Master's Theses

Department

Psychology

Degree Name

Master of Science (MS)

Abstract

Six male homing pigeons were tested to examine the hypothesis that increased sample duration would facilitate acquisition of delayed matching to sample tasks. Three groups, with sample durations of 2.5 sec., 5 sec., and 15 sec. respectively, were tested on simultaneous, zero, 1, 2, 4, and 10 sec. delay intervals. An Extended Alexander Trend Analysis of Variance yielded a significant effect for duration (p<.05) and a highly significant duration X delay interval interaction effect (p<.01). Both effects supported the major hypothesis. A significant quadratic component of the interaction effect (p> .05) was interpreted as resulting from improved discrimination between the sample stimuli rather than enhanced memory storage.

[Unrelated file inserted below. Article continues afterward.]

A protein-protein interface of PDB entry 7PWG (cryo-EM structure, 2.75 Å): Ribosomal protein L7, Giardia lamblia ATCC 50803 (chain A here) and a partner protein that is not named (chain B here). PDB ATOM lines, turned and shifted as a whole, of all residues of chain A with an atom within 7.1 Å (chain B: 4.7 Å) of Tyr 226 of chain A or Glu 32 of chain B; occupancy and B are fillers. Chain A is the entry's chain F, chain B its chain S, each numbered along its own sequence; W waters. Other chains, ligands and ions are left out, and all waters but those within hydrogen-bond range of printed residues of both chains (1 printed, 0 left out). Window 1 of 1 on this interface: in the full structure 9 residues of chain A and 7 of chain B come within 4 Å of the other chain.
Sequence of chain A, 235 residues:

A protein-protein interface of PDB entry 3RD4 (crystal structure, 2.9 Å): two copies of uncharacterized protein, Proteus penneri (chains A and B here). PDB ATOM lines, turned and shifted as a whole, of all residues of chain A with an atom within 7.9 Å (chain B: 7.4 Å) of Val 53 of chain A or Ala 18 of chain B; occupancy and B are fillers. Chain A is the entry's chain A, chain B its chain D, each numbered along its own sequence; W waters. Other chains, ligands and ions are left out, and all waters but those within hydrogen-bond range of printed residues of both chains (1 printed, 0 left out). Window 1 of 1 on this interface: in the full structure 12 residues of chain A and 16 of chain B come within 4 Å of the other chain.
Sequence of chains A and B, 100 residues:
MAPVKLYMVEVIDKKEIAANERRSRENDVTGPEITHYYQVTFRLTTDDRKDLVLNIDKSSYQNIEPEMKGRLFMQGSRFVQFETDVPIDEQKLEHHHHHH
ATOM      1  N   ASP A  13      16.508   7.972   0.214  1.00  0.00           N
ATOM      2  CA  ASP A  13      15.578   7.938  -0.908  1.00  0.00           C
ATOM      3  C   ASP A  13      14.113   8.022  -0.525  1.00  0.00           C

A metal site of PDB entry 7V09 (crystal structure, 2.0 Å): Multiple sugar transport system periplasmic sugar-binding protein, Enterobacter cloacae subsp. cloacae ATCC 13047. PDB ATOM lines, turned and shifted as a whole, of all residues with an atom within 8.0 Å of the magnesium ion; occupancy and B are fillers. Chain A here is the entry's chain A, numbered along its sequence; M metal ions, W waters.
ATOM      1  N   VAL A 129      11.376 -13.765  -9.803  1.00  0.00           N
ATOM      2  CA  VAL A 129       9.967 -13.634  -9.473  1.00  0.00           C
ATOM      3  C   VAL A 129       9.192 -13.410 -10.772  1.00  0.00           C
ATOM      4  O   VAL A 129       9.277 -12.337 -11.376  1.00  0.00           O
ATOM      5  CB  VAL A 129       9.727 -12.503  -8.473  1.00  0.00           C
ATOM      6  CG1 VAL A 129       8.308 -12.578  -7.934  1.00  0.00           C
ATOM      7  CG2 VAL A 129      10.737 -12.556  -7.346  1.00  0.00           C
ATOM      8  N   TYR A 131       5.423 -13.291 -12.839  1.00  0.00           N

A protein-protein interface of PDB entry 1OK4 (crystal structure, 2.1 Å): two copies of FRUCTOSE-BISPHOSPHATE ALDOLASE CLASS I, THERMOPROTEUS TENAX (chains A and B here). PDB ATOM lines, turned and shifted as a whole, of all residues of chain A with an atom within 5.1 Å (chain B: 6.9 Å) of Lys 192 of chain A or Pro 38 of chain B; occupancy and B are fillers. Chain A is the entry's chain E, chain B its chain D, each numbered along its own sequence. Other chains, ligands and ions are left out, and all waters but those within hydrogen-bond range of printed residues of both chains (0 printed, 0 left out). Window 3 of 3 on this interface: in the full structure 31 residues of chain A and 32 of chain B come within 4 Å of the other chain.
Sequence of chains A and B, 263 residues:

Advisor

Edna Rawlings

Date of Award

Summer 1968

Document Type

Thesis - campus only access

Rights

© 1968 Larry Eugene Dawes

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